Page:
Lecture for the Visually Impaired "Recognizing the Moon by Touch and Hearing - An Explanation of the "KAGUYA" Project -"

"Ai & Ai", a computer study group for the visually impaired (represented by Professor Masahide Sugiyama of the University of Aizu and Mr. Yutaka Kato) hosted a lecture for the visually impaired titled "Recognizing the Moon by Touch and Hearing - An Explanation of the "KAGUYA" Project -" jointly with the University of Aizu. With the participation of 50 people including the visually impaired and their families from around the Prefecture, it was held at the 3D Theater in the University-Business Innovation Center, on Sunday, July 20, at 2:00 p.m.
Following a speech given by Mr. Kato, Associate Professor Hirohide Demura of the University gave a lecture explaining the Lunar Orbit Explorer "KAGUYA," a project in which he has been involved with, and introduced the moon's mysteries.
The lecture was held on the same date as the anniversary of the first-ever lunar landing made by Apollo 11. Participants recognized shapes of craters and the "Sea of Tranquility" which was the first manned landing point on the moon, through touching the surface of a miniature replica of the moon and "moon bell", a sound production system that expresses difference of elevation on the moon's surface via sound.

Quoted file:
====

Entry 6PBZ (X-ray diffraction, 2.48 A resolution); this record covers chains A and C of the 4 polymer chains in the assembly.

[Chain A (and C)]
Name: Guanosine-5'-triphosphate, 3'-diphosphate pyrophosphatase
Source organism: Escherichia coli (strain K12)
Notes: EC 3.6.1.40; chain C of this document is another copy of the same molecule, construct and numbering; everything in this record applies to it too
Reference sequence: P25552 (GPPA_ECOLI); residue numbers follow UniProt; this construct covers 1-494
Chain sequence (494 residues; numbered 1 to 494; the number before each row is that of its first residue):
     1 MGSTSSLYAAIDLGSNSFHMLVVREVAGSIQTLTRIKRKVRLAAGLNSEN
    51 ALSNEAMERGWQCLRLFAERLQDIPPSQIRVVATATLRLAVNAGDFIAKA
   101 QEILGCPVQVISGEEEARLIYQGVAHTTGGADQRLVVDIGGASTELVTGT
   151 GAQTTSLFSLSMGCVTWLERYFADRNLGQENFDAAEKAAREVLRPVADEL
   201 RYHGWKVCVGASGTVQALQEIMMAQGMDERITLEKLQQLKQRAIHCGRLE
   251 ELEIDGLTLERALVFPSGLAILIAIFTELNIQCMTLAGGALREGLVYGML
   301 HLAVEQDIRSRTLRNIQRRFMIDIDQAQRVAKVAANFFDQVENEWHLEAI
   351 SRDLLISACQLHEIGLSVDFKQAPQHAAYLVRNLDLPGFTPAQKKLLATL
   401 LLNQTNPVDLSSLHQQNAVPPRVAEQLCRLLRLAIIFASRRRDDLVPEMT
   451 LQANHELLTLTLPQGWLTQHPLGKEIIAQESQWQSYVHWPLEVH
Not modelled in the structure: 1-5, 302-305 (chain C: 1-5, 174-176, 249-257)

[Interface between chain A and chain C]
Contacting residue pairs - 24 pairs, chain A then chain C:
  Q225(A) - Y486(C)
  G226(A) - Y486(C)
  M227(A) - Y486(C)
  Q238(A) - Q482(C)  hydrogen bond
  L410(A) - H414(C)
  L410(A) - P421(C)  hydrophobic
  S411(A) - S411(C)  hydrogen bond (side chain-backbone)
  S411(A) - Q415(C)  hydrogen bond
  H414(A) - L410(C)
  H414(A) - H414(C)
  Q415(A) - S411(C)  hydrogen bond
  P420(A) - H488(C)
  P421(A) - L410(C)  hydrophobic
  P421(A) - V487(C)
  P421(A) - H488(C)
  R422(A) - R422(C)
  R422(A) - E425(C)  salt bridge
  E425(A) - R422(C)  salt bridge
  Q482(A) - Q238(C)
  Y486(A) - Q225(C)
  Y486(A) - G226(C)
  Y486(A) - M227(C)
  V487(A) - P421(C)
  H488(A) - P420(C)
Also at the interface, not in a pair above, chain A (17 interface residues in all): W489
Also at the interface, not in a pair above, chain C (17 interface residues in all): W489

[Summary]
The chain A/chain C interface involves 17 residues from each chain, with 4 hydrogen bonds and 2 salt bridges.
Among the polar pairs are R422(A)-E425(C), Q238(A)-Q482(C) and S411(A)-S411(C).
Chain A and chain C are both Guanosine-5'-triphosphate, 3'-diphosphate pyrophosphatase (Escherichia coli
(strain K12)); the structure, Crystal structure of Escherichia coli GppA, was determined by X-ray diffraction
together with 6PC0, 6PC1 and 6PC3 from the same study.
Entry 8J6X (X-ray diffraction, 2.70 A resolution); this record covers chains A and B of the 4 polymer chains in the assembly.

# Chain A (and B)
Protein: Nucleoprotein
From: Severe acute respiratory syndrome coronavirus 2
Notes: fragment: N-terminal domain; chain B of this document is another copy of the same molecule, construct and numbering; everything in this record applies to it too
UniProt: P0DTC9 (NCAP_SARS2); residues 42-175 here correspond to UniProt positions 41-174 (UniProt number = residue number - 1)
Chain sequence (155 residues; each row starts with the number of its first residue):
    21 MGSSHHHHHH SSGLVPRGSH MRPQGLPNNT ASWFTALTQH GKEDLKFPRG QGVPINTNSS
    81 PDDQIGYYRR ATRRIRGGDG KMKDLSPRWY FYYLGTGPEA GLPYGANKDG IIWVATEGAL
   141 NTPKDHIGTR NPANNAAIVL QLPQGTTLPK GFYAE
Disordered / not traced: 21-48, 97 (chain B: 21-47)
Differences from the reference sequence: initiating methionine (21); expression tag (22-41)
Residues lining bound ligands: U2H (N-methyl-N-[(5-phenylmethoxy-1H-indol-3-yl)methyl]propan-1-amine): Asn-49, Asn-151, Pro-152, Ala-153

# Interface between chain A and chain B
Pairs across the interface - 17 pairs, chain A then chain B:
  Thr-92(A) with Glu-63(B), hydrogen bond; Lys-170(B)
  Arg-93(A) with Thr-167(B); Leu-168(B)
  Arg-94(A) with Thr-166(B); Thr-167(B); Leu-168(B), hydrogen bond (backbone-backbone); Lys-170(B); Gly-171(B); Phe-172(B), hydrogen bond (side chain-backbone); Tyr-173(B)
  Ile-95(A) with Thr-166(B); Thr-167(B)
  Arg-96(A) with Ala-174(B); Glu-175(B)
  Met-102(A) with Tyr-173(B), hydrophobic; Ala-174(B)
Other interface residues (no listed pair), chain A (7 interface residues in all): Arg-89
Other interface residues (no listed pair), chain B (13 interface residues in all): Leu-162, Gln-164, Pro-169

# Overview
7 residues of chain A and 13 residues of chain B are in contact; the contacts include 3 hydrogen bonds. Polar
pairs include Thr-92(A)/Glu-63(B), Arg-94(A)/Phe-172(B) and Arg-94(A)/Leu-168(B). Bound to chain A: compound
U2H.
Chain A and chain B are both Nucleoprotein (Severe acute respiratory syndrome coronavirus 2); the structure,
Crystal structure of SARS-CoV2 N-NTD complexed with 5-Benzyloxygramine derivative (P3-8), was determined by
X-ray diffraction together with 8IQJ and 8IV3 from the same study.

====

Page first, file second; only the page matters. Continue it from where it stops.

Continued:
Please refer to the following URLs to view more information on the "KAGUYA" project and the "moon bell".

JAXA "KAGUYA" project
moon bell

A scene from the venue

Associate Professor Demura at the lecture

The moon globe

A research team of the University of Aizu has been participating the "KAGUYA" project. The team is engaged in observational data analysis transmitted by "KAGUYA" to create a comprehensive digital map of the moon. Also a launch of the "KAGUYA" was broadcast live at the University of Aizu on September 14 of last year.

Start of observation data analysis brought by "KAGUYA"
Live broadcast of the lunar orbit explorer "KAGUYA" launch